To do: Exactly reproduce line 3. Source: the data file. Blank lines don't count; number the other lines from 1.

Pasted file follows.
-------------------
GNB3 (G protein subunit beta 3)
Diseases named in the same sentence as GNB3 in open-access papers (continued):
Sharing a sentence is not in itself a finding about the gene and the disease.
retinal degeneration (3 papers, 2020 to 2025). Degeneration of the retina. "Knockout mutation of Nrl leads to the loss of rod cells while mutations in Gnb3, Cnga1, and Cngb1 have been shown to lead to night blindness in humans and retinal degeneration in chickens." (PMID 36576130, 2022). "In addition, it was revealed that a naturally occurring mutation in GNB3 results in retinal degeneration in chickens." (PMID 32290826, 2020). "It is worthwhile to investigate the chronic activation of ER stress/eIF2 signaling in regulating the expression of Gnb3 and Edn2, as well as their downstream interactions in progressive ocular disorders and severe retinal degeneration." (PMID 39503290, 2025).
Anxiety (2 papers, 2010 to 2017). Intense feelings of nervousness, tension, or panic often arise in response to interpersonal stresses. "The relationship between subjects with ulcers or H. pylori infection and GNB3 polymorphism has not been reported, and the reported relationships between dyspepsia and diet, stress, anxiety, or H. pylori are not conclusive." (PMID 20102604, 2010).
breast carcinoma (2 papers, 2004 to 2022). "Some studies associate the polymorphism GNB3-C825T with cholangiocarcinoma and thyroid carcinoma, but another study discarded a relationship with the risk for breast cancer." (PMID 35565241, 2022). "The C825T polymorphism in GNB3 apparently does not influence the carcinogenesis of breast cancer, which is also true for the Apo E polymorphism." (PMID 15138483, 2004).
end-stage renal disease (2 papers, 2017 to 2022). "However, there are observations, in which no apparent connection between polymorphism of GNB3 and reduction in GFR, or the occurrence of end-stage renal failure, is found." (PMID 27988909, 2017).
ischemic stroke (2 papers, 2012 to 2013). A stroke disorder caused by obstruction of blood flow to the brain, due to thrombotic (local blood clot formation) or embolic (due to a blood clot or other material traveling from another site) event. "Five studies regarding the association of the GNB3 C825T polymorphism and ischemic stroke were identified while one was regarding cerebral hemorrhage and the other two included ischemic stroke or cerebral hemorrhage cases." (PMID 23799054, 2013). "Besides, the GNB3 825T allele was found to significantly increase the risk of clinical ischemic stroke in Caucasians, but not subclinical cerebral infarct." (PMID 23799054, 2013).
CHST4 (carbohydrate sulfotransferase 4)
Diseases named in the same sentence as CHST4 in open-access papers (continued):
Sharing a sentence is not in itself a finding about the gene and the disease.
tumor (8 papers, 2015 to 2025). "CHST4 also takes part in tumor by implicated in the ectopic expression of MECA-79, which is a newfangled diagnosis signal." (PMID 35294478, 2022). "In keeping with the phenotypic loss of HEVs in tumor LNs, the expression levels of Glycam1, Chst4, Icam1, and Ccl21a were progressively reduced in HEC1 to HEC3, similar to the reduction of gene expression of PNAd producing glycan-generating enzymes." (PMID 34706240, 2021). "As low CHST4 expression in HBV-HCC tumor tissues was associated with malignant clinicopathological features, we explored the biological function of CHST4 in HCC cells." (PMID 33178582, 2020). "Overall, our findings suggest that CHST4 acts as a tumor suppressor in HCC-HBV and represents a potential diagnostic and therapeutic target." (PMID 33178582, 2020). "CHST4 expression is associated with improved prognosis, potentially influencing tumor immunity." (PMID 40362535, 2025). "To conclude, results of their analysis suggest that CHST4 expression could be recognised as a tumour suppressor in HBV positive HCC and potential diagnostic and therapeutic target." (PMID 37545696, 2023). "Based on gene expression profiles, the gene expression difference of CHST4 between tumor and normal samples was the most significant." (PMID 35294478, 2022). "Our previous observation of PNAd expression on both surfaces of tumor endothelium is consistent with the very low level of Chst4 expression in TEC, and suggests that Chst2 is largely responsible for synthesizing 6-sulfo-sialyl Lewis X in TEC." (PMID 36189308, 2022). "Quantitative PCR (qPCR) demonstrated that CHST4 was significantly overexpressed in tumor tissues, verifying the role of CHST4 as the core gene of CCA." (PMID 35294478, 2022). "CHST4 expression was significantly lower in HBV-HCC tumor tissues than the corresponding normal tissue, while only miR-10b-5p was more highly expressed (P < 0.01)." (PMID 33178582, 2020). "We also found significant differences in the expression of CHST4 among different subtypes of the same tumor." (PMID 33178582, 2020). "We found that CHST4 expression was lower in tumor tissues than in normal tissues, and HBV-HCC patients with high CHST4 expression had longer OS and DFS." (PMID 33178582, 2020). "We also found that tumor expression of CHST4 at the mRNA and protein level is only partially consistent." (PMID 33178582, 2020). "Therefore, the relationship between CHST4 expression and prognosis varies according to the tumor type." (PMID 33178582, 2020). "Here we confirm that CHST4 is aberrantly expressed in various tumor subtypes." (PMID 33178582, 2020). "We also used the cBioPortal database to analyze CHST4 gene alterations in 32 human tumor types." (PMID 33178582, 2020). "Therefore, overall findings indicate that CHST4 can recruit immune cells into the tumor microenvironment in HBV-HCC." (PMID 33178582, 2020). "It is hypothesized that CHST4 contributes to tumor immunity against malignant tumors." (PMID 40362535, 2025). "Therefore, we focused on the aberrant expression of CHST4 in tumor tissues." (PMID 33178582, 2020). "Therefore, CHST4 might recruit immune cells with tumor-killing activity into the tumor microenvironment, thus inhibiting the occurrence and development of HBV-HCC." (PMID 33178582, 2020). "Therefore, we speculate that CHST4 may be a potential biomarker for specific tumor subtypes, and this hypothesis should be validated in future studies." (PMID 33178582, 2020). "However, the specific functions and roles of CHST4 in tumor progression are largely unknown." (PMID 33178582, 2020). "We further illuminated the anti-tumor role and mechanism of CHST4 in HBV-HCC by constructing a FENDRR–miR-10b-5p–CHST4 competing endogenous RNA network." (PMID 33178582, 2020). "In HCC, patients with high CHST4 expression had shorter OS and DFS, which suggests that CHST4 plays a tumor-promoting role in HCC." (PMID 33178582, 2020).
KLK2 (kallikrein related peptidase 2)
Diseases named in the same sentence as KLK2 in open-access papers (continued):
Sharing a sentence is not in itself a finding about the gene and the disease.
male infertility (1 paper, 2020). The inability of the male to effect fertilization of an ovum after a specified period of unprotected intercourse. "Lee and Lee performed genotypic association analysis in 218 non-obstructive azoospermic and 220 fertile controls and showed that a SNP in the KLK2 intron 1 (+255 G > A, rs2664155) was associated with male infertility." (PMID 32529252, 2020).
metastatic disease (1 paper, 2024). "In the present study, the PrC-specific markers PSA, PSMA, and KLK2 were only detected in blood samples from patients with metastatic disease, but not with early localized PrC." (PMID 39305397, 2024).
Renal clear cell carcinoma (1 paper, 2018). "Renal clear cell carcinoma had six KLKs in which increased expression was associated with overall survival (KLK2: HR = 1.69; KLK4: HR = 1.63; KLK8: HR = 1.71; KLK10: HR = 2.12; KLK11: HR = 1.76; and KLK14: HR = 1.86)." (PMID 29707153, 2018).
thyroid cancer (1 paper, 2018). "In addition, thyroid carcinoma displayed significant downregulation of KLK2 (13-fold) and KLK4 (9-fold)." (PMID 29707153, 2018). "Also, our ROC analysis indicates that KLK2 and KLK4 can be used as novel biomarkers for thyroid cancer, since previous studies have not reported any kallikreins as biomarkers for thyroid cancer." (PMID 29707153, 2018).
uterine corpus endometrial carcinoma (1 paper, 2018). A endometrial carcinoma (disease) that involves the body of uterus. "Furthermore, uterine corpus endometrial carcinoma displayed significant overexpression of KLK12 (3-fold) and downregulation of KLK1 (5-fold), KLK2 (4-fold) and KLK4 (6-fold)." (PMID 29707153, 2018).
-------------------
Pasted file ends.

Sharing a sentence is not in itself a finding about the gene and the disease.